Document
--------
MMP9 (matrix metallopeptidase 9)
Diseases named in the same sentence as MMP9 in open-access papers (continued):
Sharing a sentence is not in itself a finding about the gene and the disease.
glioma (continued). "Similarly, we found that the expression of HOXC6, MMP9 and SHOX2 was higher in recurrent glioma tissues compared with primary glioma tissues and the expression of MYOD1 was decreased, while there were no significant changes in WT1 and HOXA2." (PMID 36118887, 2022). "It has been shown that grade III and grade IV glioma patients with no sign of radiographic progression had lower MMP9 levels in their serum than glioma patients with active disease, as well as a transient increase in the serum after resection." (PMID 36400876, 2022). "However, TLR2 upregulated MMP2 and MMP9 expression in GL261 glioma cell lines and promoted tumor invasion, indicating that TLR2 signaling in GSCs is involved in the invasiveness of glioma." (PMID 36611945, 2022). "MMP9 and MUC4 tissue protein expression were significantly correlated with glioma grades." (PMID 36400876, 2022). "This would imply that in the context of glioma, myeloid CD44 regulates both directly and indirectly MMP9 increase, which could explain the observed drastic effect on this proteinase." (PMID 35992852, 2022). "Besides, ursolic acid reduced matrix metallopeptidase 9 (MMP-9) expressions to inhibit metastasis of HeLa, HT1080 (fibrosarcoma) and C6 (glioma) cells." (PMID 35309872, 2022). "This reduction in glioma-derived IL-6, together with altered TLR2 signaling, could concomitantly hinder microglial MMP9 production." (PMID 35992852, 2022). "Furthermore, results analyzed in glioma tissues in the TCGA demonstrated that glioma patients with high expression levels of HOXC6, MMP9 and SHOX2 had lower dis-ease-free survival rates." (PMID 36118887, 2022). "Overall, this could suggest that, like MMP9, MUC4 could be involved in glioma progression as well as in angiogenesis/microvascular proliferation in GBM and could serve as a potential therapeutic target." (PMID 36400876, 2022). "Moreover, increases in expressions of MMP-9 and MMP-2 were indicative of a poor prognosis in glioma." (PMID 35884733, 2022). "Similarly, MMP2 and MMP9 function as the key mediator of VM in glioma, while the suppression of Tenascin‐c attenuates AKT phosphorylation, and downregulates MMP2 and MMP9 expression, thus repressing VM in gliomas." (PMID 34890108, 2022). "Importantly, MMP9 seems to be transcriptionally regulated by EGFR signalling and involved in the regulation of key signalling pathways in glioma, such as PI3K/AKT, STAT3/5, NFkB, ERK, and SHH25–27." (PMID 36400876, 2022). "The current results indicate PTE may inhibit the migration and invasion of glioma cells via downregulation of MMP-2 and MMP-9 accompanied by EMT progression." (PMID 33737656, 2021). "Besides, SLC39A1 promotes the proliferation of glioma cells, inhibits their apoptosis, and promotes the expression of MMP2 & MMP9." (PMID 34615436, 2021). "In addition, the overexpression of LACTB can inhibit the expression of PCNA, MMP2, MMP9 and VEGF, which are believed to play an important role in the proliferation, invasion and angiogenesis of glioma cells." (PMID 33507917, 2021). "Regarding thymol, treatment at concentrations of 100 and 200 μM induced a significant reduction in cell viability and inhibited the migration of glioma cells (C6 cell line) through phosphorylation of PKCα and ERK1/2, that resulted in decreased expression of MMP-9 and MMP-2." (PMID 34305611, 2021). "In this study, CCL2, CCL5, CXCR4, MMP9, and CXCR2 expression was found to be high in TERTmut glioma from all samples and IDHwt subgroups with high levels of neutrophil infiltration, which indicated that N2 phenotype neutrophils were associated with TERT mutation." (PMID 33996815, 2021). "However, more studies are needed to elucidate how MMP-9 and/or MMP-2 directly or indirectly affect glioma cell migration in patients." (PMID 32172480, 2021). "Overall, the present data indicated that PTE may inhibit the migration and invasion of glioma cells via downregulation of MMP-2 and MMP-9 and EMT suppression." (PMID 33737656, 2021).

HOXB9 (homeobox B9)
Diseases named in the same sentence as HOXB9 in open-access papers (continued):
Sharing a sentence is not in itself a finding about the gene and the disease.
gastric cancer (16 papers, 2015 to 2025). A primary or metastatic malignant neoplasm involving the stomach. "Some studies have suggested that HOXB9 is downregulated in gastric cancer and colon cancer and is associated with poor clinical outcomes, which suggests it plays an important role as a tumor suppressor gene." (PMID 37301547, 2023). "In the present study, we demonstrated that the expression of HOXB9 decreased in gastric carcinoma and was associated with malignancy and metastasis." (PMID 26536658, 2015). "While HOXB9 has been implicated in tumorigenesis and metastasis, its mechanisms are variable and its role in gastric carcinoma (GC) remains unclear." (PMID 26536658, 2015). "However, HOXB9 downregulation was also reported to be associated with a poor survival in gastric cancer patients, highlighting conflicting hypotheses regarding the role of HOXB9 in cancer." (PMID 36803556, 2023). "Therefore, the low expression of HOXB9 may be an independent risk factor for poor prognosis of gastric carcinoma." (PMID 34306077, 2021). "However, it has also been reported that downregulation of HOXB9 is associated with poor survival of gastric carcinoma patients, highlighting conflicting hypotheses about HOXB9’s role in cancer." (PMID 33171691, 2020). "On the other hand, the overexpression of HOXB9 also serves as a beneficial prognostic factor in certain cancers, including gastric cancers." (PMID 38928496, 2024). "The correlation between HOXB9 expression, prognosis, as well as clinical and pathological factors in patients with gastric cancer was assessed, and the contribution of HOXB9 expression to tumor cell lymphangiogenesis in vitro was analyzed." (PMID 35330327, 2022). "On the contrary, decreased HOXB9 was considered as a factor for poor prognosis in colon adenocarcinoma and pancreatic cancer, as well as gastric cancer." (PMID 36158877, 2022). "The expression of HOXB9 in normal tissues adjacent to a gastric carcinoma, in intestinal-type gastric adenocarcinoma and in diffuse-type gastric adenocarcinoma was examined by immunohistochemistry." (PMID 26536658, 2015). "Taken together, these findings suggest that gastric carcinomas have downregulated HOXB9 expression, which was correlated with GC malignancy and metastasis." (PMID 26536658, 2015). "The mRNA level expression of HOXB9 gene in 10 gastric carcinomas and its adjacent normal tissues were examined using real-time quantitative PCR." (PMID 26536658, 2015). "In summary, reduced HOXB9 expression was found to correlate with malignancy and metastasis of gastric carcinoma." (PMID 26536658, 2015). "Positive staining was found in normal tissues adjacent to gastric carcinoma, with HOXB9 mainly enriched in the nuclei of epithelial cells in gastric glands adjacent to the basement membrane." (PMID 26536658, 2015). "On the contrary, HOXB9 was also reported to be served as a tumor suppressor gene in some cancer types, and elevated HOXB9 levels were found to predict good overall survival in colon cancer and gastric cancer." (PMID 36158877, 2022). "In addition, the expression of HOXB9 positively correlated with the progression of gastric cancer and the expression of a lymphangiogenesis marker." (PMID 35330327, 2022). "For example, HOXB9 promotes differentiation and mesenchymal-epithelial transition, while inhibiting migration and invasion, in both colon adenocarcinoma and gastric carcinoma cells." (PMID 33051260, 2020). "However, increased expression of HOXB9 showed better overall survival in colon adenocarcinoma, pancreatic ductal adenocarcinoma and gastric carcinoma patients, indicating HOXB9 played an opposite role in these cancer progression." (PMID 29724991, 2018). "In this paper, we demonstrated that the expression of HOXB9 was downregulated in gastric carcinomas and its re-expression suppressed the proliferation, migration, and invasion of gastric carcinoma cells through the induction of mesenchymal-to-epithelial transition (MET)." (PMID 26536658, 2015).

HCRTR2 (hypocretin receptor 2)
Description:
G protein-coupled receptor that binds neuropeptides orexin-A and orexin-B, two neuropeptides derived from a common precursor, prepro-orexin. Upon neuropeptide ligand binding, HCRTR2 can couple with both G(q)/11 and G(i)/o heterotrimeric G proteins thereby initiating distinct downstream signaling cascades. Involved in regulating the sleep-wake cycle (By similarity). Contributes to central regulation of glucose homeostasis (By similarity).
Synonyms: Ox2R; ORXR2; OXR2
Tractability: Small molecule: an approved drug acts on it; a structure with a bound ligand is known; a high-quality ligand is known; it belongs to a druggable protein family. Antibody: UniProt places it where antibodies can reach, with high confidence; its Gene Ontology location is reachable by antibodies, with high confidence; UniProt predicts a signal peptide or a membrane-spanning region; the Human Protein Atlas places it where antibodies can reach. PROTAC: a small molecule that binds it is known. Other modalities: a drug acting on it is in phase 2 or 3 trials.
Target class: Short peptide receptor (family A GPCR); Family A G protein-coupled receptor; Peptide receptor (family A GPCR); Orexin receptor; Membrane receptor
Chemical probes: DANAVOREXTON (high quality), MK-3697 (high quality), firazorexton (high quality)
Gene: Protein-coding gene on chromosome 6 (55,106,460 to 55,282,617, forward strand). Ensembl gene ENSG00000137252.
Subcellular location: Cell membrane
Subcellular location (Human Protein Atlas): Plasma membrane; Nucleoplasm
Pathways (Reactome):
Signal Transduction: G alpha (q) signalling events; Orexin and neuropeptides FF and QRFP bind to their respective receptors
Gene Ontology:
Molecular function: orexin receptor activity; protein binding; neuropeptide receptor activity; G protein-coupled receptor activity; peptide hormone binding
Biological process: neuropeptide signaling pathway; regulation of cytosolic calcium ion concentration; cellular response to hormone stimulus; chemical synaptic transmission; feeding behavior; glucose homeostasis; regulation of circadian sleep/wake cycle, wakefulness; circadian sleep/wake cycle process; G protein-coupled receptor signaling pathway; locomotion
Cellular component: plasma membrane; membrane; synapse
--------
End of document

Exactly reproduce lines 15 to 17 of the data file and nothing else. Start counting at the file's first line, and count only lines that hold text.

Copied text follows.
Chemical probes: DANAVOREXTON (high quality), MK-3697 (high quality), firazorexton (high quality)
Gene: Protein-coding gene on chromosome 6 (55,106,460 to 55,282,617, forward strand). Ensembl gene ENSG00000137252.
Subcellular location: Cell membrane